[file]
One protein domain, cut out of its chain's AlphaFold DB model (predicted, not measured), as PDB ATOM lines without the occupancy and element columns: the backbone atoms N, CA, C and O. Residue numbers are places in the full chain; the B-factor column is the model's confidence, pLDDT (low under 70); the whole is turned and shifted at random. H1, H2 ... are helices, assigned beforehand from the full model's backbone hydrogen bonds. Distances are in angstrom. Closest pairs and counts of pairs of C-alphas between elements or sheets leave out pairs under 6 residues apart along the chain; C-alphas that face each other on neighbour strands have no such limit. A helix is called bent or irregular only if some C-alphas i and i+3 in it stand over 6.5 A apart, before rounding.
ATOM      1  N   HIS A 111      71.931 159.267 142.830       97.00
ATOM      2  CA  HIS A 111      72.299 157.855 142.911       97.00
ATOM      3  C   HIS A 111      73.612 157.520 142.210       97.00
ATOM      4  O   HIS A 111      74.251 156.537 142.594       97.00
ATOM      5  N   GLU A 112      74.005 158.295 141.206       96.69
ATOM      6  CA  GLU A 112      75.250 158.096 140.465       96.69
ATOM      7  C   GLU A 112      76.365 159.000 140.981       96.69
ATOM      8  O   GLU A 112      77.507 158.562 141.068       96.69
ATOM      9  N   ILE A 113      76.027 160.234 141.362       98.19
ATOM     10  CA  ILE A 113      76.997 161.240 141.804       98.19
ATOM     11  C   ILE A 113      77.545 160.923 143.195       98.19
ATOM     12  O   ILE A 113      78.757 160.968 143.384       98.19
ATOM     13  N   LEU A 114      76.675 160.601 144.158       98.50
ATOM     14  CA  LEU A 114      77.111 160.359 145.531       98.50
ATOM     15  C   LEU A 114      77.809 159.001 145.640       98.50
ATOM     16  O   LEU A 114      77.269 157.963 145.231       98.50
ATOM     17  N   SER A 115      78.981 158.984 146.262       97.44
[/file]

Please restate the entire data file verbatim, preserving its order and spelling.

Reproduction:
One protein domain, cut out of its chain's AlphaFold DB model (predicted, not measured), as PDB ATOM lines without the occupancy and element columns: the backbone atoms N, CA, C and O. Residue numbers are places in the full chain; the B-factor column is the model's confidence, pLDDT (low under 70); the whole is turned and shifted at random. H1, H2 ... are helices, assigned beforehand from the full model's backbone hydrogen bonds. Distances are in angstrom. Closest pairs and counts of pairs of C-alphas between elements or sheets leave out pairs under 6 residues apart along the chain; C-alphas that face each other on neighbour strands have no such limit. A helix is called bent or irregular only if some C-alphas i and i+3 in it stand over 6.5 A apart, before rounding.
ATOM      1  N   HIS A 111      71.931 159.267 142.830       97.00
ATOM      2  CA  HIS A 111      72.299 157.855 142.911       97.00
ATOM      3  C   HIS A 111      73.612 157.520 142.210       97.00
ATOM      4  O   HIS A 111      74.251 156.537 142.594       97.00
ATOM      5  N   GLU A 112      74.005 158.295 141.206       96.69
ATOM      6  CA  GLU A 112      75.250 158.096 140.465       96.69
ATOM      7  C   GLU A 112      76.365 159.000 140.981       96.69
ATOM      8  O   GLU A 112      77.507 158.562 141.068       96.69
ATOM      9  N   ILE A 113      76.027 160.234 141.362       98.19
ATOM     10  CA  ILE A 113      76.997 161.240 141.804       98.19
ATOM     11  C   ILE A 113      77.545 160.923 143.195       98.19
ATOM     12  O   ILE A 113      78.757 160.968 143.384       98.19
ATOM     13  N   LEU A 114      76.675 160.601 144.158       98.50
ATOM     14  CA  LEU A 114      77.111 160.359 145.531       98.50
ATOM     15  C   LEU A 114      77.809 159.001 145.640       98.50
ATOM     16  O   LEU A 114      77.269 157.963 145.231       98.50
ATOM     17  N   SER A 115      78.981 158.984 146.262       97.44